Date: Tue Sep 13 2005 - 15:30:15 EDT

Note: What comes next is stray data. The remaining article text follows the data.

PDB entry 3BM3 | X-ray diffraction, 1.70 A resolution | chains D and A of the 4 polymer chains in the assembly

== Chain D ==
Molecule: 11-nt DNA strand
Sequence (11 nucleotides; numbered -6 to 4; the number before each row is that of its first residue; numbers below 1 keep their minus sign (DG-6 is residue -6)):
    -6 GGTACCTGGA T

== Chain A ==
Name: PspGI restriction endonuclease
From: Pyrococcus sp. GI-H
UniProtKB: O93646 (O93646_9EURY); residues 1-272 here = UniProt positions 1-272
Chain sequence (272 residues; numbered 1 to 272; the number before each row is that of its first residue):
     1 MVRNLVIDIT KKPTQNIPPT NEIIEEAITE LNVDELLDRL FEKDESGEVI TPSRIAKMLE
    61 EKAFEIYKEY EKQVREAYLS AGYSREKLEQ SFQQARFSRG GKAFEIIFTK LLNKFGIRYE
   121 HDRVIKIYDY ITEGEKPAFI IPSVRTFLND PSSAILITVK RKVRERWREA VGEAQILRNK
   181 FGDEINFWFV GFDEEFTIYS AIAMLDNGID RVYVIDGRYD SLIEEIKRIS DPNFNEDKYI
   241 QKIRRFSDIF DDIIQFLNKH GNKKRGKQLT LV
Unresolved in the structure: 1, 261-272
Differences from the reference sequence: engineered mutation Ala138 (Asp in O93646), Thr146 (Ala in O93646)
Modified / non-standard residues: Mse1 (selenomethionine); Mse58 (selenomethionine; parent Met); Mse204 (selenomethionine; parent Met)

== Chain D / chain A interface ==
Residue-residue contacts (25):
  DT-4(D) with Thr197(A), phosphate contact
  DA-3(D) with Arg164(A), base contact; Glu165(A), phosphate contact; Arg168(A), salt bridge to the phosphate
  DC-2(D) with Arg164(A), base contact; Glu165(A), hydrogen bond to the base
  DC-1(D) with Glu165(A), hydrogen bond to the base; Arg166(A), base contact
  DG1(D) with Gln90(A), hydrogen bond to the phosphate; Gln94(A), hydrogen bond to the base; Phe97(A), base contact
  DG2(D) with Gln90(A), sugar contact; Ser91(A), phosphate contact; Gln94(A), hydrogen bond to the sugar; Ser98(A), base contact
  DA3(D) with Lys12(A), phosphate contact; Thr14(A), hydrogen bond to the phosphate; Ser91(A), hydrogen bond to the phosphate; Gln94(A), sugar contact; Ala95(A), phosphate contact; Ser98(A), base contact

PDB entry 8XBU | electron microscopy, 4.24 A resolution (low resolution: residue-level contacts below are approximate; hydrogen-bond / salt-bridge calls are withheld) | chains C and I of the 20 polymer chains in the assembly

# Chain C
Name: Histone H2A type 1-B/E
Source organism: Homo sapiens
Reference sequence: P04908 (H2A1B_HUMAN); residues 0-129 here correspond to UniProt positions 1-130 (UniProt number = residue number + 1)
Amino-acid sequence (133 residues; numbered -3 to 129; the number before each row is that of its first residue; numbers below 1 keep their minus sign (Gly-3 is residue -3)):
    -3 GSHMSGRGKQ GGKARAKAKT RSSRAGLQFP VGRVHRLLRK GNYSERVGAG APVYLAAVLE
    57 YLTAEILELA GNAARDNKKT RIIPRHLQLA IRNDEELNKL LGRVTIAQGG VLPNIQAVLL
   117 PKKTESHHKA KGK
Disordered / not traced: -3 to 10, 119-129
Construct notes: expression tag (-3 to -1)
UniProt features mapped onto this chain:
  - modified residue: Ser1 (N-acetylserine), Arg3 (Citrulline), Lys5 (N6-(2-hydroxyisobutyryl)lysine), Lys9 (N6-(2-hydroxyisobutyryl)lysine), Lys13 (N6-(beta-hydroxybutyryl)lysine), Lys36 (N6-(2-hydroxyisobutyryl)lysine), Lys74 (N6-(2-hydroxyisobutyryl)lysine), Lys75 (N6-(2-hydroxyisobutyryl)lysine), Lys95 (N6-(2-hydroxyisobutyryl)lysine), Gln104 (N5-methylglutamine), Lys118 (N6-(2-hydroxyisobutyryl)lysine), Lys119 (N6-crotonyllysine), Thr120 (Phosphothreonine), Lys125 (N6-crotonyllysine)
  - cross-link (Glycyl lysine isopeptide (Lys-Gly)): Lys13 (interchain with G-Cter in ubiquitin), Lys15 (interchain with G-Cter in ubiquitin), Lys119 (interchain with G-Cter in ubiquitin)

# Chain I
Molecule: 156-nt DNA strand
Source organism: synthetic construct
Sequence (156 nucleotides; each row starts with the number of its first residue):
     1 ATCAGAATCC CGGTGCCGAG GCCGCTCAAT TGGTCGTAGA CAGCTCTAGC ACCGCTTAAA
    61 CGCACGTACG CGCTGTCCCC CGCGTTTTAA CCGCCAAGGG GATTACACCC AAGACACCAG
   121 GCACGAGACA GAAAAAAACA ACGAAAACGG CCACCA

>>For instance, there were myths that developed about Lenin and >>Luxemburg that were widely diffused following their deaths. This >>was not simply a matter of poor scholarship and/or rumor spreading: >>rather the myths were used for (even if they might not have been created >>for) particular (political) ends. > may you expand on this? Hi Riccardo: Sure, but time permits only a brief response now. 1. On Lenin myths There was a mythology spread about Lenin by political opponents (e.g. that he was a German spy) and (over-zealous) supporters even while he was alive. Following his death, he was 'reinvented' by people from a variety of Left perspectives -- all of whom had the common characteristic of claiming that they were the legitimate inheritors of Lenin's "legacy", i.e. the true Leninists. E.g. although Lenin struggled against Stalin (see Moishe Lewin's _Lenin's Last Struggle_) in the last year of his life, the relation between the 2 and the historical record had to be revised given the claims that Stalin and his supporters were making about their own roles in the history of the revolution and the USSR. I.e. creating and reproducing a Lenin mythology was part of a process of rationalizing their own authority and existence. It certainly wasn't an accident -- any more than building statues of Lenin (against his expressed desire to the contrary) was an accident. There have also been myths perpetuated by "Leninists", I think, about Lenin. E.g. concerning the revolutionary party (I think Hal Draper wrote on this). Part of this perhaps arises because of a perceived need to defend the "legacy" of Lenin from political "opponents"; partially this arises because of a claim that groups self-described as Leninist sometimes make about the intellectual, historical and political origins of their own beliefs. I.e. they could be seen in part as an appeal to authority (what better way to ensure that an appeal to authority works then to re-write the authority so that the authority agrees with your position?!) 2. On Luxemburg myths I think that Paul Z's articles have exposed a mythology concerning RL. The narrative of these myths is surprisingly (?) the same. Unlike Lenin, RL suffered the burden of being transformed into a "revolutionary martyr" following her death. This created a problem, though, for those who wished to identify with the "revolutionary Luxemburg" (the martyr) and at the same time had important theoretical and political disagreements with her. The reinvention of RL (by people from a variety of Marxist perspectives) transformed her life in a sense into her death. All understand that she was a revolutionary and a Marxist intellectual, but she did -- the myth goes -- make some simple "mistakes" in her reading of _Capital_. Despite these mistakes (and the implication that her theoretical works don't need to be taken seriously), she -- along with Karl Liebknecht -- was elevated posthumously into martyrdom status. Lost also in the translation were the nuances in her political judgment, including her rather sharp (at times) critique of the Bolsheviks. (I also get the sense, sometimes, that there is a strong whiff of condescending sexism in the way in which many Marxists have referred to "Rosa"). So, RL and KL became "martyrs" -- just as Kautsky had become a "renegade". Each in their own way was mythologicized as part of a political agenda and narrative written by other Marxists. To what extent do you agree or disagree? In solidarity, Jerry PS: where were you for the past 2 months? Some place interesting, I hope.
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